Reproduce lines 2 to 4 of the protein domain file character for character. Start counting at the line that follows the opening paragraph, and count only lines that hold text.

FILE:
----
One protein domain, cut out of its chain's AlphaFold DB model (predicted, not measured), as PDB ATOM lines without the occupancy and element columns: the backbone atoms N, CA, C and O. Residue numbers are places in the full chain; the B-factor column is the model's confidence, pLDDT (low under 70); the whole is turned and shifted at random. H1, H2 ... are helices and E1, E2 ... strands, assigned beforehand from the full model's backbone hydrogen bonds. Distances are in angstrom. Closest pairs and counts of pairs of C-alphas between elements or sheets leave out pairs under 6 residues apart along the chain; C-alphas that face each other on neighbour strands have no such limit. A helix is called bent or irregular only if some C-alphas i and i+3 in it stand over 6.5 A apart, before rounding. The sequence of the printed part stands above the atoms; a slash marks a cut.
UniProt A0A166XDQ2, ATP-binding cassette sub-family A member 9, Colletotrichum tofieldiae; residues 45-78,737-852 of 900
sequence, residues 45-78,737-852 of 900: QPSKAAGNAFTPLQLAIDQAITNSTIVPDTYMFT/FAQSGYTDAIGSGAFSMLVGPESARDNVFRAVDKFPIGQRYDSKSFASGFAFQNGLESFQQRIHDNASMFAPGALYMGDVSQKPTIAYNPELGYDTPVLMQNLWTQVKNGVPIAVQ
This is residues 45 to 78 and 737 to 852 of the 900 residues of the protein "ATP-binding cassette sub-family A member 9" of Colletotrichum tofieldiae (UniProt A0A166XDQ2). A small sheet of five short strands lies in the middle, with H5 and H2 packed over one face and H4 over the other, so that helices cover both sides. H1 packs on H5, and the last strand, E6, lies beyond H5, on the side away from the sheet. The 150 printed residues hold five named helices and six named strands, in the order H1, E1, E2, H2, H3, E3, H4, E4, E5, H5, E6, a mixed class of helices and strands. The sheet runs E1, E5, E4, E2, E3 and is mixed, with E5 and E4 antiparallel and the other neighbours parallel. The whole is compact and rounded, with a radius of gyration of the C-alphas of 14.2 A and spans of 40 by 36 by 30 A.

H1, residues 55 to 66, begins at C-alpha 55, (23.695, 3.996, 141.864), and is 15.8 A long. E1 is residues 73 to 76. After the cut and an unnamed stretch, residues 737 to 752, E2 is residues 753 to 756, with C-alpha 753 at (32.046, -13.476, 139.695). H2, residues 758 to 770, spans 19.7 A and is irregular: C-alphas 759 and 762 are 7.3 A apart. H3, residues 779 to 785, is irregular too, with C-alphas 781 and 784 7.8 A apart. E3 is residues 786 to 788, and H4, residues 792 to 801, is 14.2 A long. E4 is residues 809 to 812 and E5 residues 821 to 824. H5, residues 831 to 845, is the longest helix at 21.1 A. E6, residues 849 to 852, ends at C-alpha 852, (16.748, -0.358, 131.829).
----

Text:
sequence, residues 45-78,737-852 of 900: QPSKAAGNAFTPLQLAIDQAITNSTIVPDTYMFT/FAQSGYTDAIGSGAFSMLVGPESARDNVFRAVDKFPIGQRYDSKSFASGFAFQNGLESFQQRIHDNASMFAPGALYMGDVSQKPTIAYNPELGYDTPVLMQNLWTQVKNGVPIAVQ
This is residues 45 to 78 and 737 to 852 of the 900 residues of the protein "ATP-binding cassette sub-family A member 9" of Colletotrichum tofieldiae (UniProt A0A166XDQ2). A small sheet of five short strands lies in the middle, with H5 and H2 packed over one face and H4 over the other, so that helices cover both sides. H1 packs on H5, and the last strand, E6, lies beyond H5, on the side away from the sheet. The 150 printed residues hold five named helices and six named strands, in the order H1, E1, E2, H2, H3, E3, H4, E4, E5, H5, E6, a mixed class of helices and strands. The sheet runs E1, E5, E4, E2, E3 and is mixed, with E5 and E4 antiparallel and the other neighbours parallel. The whole is compact and rounded, with a radius of gyration of the C-alphas of 14.2 A and spans of 40 by 36 by 30 A.

H1, residues 55 to 66, begins at C-alpha 55, (23.695, 3.996, 141.864), and is 15.8 A long. E1 is residues 73 to 76. After the cut and an unnamed stretch, residues 737 to 752, E2 is residues 753 to 756, with C-alpha 753 at (32.046, -13.476, 139.695). H2, residues 758 to 770, spans 19.7 A and is irregular: C-alphas 759 and 762 are 7.3 A apart. H3, residues 779 to 785, is irregular too, with C-alphas 781 and 784 7.8 A apart. E3 is residues 786 to 788, and H4, residues 792 to 801, is 14.2 A long. E4 is residues 809 to 812 and E5 residues 821 to 824. H5, residues 831 to 845, is the longest helix at 21.1 A. E6, residues 849 to 852, ends at C-alpha 852, (16.748, -0.358, 131.829).